Save Money with Business Name Registration, Australia

Save Money with Business Name Registration, Australia

Save Money with Business Name Registration, Australia

Save Money with Business Name Registration

You may be using a third party provider to keep your business name registrations up to date, but registering your business name directly through ASIC yourself may be the cheapest option and provide you with more certainty and control.

You can register for an ASIC Connect account, or you can use the ASIC business registration system.

If the website you are using to register a business name doesn’t include .gov.au in the domain name, then you will be paying extra to use the service. In 2022, you can register a business name directly with ASIC for just $39 per year, or $92 for 3 years. 

Once registered, provided you keep your contact details up to date, you will receive notice of renewal from ASIC before your registration expires. If you discover that your registration has expired, then you will still have 30 days after the registration date to apply to re-register that name before it becomes available to the public.   

If you receive letters from third party registration providers, they will usually be looking for annual fees that are more than what you would pay ASIC. Their additional fees cover the cost of their operations and their profits. ASIC publishes a list of what third party providers can and cannot do and you can complain to the provider if you have any concerns. 

You should definitely NOT be paying more than one third party provider for registration services of the same name, and NOT for registration of your own name. 

Do I Need An ABN To Register A Business Name?

Yes, you need an ABN to register a business name. 

An ABN is an Australian Business Number, and it is attached to whatever entity you use to conduct your business, whether that is as a sole trader, through a trust, or as a company or incorporated association. 

For people setting up private foundations who think they don’t need an ABN – check here

Do I Need To Register My Company Name As A Business Name?


If your company name is the same as the name of your business, then you don’t need to register them separately. 

If you register a business name, no one will be able to register a company with the exact same name, and when you register your company name, no one will be able to register exactly the same name as a business name. 

On the other hand, if you want to have separate business divisions with different names under the same company, then you can register multiple business names and, through your company ABN, they will be linked to your company, even though the company and the businesses have different names.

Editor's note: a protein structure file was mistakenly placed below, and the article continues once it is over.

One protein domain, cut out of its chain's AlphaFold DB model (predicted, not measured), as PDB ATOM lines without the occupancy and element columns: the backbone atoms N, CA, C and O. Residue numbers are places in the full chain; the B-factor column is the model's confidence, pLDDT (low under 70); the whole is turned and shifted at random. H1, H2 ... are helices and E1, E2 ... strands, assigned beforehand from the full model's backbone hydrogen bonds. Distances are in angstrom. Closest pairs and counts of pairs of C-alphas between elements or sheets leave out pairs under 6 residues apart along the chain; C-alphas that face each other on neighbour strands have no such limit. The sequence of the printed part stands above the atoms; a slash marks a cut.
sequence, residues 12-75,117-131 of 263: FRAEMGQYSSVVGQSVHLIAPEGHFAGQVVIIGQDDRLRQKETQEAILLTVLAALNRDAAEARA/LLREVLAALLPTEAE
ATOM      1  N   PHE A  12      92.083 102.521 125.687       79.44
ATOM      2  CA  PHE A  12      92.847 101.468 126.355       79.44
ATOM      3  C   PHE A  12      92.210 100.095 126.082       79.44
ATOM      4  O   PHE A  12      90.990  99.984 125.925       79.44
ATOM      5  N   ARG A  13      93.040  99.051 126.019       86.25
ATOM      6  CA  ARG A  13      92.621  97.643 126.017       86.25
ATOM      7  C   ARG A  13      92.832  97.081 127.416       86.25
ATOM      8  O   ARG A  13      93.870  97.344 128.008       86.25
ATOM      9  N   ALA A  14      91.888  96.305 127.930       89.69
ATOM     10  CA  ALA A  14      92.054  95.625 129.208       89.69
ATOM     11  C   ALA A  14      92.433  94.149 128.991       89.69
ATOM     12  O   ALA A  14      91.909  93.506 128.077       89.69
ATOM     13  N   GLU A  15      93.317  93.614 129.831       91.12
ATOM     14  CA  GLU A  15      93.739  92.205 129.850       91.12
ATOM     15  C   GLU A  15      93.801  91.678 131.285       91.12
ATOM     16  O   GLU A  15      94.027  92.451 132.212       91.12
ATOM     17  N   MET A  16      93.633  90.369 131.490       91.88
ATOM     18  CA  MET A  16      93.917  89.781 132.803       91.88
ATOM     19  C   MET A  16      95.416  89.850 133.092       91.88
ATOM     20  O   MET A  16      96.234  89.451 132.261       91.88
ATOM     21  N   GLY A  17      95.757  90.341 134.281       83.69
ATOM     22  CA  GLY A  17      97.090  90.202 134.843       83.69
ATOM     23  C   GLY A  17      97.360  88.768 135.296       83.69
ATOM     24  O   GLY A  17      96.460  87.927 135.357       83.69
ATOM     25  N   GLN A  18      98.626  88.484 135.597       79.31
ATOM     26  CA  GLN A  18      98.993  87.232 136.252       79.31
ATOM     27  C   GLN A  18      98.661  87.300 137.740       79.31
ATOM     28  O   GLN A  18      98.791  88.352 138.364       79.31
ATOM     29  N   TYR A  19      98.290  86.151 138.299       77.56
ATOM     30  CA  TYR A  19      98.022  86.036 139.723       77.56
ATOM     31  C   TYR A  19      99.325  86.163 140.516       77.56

Sole traders can register multiple business names consistent with the different areas of business they are involved in. Those business names will be linked to their sole trader ABN.

Be aware that some third party providers will write to you encouraging you to register your business name without checking to see if you have changed your business structure and set up a company with the same name. Their interest is in receiving your payment for registration, whether or not it is required. 

Do All Business Names Need To Be Registered?

Yes, and No. 

Under the Business Names Registration Act 2011 (Federal), it is an offence to carry on a business under a name that is not registered. The penalty is 30 penalty units, which in 2022 equates to about $6,660. Doesn’t seem worth risking when its only $39 per year to register, does it?

Did you know you can be fined $6,660 for carrying on business without registering your business name?

If you use your personal name as a business name with a description of what you do – eg. “Emma Lee Accounting”, or “Sanjay Singh Consultants”, then you don’t need to register it, as using your own personal name for your business is not an offence. The same goes for a company that uses the company name to operate a business.

How Do You Check If A Name Is Taken For A Business?

Business name availability is easy to check, and a quick check can save you lots of money in the future.

The first thing you should do is complete a quick Google or other browser search on your chosen name. If you find a competitor in the same country with the same or a very similar name – go back to the drawing board. It’s not worth the hassle and you create the risk of having someone send you nasty legal letters telling you to stop using that name. 

Secondly, complete a trade mark search. In Australia, you complete a trade mark search through IP Australia. If someone has a registered trade mark in broadly the same area of business as you, you risk getting a nasty legal letter telling you to stop using that name. The Onyx Legal team can help you assess whether or not you have any concerns about a registered trade mark, or would like to register your business name as a trade mark. Simply send us an email to advice@onyx.legal with “Trade Mark Registration enquiry” in the subject line and we will respond to your promptly. 

Thirdly, and now that you are reasonably certain no one else has a name the same or very similar to what you want to use, then do a name availability check on ASIC. Select “Organisation and Business Names” then complete some or all of the words you want to use in the “Name or Number” field and select “Go”.